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Word 2013 eLearning Kit For Dummies
     

Word 2013 eLearning Kit For Dummies

by Lois Lowe
 

A step-by-step learning package to get you up and running with Word 2013!

If you're eager to get started using the new Microsoft Word 2013, this self-paced eLearning Kit is an ideal starting point! Featuring a full-color printed book and an online interactive eLearning course, this multimedia kit takes you through the basics of the Word interface and

Overview

A step-by-step learning package to get you up and running with Word 2013!

If you're eager to get started using the new Microsoft Word 2013, this self-paced eLearning Kit is an ideal starting point! Featuring a full-color printed book and an online interactive eLearning course, this multimedia kit takes you through the basics of the Word interface and explains how to navigate it, how to get comfortable with the terminology, and how to use its many features. Follow the material sequentially or jump in and out as you wish - it's set up so you can learn at your own pace. Throughout, you will benefit from illustrations, animations, voiceover explanations, and the option of closed captioning if you find you learn better when you can read the instructions.

  • Helps self-motivated learners master Word 2013, the most popular word processing application
  • Teaches you how to create and format a Word document, while guiding you through the entire process so that you get a solid understanding of the importance and potential of every step
  • Includes an easy-to-follow, full-color book and an online interactive Dummies eLearning Course that corresponds with the book available via access code
  • Allows you to follow material sequentially or choose separate sections at your own time and pace

Packed with screenshots, examples, pictures, and step-by-step instructions, Word 2013 eLearning Kit For Dummies helps you get the most of what Word 2013 has to offer!

Product Details

ISBN-13:
9781118491263
Publisher:
Wiley
Publication date:
04/28/2014
Pages:
352
Sales rank:
1,316,160
Product dimensions:
7.30(w) x 9.00(h) x 0.90(d)

Related Subjects

Read an Excerpt

Word 2013 eLearning Kit For Dummies


By Lois Lowe

John Wiley & Sons

Copyright © 2014 John Wiley & Sons, Ltd
All rights reserved.
ISBN: 978-1-118-49126-3


CHAPTER 1

Getting to Know Word 2013


[check] Moving around in a document enables you to view different parts of the document that may not be onscreen at the moment. You can use scroll bars, arrow keys, and keyboard shortcuts in any combination.

[check] Changing the onscreen view helps you focus on the important parts of the document for the task you want to perform. Each application has its own unique set of views, as well as a Zoom control.

[check] Saving and opening documents lets you store your work for later use and then recall it to the screen when you're ready to continue. The Save As and Open dialog boxes share a common look and feel in all applications.


1. How do you start Word?

Open to page 9

2. How can you find out what a certain button on the Ribbon is for?

Buttons take a bow on page 12

3. What is Backstage view?

Peek through the curtain to page 18

4. After you save a file, how can you reopen the Save As dialog box so you can save it with a different name?

Boxes bounce back on page 25

5. How can you quickly reopen a recently opened document?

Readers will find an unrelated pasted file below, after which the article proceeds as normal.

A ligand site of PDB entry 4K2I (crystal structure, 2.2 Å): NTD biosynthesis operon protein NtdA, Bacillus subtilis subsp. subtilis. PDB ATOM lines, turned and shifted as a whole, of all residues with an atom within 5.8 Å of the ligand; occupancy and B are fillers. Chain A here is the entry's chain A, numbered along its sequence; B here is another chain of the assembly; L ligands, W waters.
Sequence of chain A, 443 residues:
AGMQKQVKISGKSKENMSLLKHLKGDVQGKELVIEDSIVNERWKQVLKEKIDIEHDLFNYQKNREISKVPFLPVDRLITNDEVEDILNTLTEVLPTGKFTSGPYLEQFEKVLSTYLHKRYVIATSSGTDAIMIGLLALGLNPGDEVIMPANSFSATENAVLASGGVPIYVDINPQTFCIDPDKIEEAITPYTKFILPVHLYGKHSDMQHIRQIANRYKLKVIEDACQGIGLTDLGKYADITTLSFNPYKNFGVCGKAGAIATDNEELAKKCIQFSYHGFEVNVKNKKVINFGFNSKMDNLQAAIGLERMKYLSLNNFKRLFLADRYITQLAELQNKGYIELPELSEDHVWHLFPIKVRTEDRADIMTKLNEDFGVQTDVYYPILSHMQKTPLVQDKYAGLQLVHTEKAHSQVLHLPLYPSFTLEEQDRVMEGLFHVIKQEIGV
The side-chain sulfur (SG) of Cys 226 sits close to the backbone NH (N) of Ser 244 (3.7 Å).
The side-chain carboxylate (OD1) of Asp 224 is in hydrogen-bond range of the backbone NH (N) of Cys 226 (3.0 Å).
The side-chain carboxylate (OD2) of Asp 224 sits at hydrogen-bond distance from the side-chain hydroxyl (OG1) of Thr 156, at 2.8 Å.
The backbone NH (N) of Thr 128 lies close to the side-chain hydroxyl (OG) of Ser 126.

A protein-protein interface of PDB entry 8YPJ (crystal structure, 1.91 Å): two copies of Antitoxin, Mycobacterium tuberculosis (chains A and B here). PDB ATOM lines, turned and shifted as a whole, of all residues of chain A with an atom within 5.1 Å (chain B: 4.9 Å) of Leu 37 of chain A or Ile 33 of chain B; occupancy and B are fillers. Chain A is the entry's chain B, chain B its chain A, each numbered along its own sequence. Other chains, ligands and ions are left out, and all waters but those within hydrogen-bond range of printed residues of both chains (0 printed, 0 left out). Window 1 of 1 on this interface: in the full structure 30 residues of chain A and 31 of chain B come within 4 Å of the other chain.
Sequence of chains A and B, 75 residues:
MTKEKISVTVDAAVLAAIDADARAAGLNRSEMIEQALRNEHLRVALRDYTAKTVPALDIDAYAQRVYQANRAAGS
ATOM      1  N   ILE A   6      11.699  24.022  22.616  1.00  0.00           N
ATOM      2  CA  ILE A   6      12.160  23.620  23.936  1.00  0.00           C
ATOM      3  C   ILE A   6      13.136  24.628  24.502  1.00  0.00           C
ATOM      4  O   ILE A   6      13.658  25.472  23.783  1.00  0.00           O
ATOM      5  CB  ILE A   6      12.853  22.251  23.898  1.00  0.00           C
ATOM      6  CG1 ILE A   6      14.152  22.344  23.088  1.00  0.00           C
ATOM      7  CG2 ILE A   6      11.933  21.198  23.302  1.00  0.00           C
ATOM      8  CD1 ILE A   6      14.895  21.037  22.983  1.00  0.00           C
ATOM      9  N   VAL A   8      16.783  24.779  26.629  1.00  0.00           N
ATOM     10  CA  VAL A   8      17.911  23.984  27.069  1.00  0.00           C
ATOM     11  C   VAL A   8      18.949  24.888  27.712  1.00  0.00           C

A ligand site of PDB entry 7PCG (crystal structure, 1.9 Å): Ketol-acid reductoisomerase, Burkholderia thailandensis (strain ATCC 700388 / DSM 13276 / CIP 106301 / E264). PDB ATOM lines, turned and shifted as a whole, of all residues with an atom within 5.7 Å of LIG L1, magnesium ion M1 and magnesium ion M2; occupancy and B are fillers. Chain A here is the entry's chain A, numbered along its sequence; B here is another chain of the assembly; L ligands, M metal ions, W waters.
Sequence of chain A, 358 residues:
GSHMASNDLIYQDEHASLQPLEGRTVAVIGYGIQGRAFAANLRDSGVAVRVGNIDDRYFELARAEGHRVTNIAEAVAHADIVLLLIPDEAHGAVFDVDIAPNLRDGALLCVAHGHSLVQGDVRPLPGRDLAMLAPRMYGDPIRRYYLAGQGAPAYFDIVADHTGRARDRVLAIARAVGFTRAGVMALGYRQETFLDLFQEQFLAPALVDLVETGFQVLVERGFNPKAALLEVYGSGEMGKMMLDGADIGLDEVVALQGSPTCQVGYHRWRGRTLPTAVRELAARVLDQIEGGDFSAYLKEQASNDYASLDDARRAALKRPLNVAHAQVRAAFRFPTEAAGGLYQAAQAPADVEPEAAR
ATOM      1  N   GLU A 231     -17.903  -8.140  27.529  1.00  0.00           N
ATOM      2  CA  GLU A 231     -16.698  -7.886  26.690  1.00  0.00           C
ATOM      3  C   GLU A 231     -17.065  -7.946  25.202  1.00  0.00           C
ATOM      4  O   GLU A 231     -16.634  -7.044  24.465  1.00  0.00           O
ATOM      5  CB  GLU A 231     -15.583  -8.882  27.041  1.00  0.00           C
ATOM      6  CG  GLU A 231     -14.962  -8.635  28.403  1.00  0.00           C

Race over to page 34

6. Is the document area that's visible onscreen where your typing appears?

Make an appearance on page 37

7. How do you change the magnification of text onscreen?

Zoom over to page 43


Microsoft Word is a word-processing application that can help you create many kinds of written documents, including reports, letters, newsletters, and labels. Word excels at any kind of text-based task.

Word is part of the Microsoft Office suite. A suite is a group of applications that are designed to work together and to have similar user interfaces that cut down on the learning curve for each one.


TIP

The time you spend now learning the Word interface will benefit you later if you decide to tackle any of the other Office applications.


Starting Word

The most straightforward way to start Word is to select it from the Windows 8 Start screen (or Windows 7 Start menu). You can browse through the list of programs, or you can start typing the application's name and then click its name when it appears.

Depending on how your PC is set up, you may also have a shortcut to Word on your desktop and/or on the taskbar.


TIP

You can double-click a data file that's associated with Word, but this method works only after you've created or saved a Word document on your computer.

When you're finished with Word, you can click its Close (X) button in its upper-right corner to exit. If you have any unsaved work, you're prompted to save it.


Starting Word in Windows 8

In the following exercise, you practice opening and closing Word. This exercise is for Windows 8 users; if you have Windows 7, use the next exercise instead.

Files needed: None

1. In Windows 8, press the Windows key to display the Start screen.

2. Click Word 2013. (Scroll to the right to locate that tile if needed, as in Figure 1-1.)

The Word application opens.

3. Click the Close (X) button in the upper-right corner of the Word window.

The Word application window closes.

4. Press the Windows key to reopen the Start screen.

5. Type Word.

The Search panel appears, and the Apps list is filtered to show only applications with "Word" in their names. See Figure 1-2.

6. From the list of applications that appears, click Word 2013.

The Word application opens.


Leave Word open for the next exercise.

Figure 1-1 shows the Start screen for Windows 8.1, which allows you to create named groups for the tiles on the Start screen. In Figure 1-1, a group called Microsoft Office 2013 has been created, and shortcuts to each of the Office applications have been placed in that group. Your screen may look somewhat different depending on whether you have Windows 8.0 or Windows 8.1 and what groups have been created.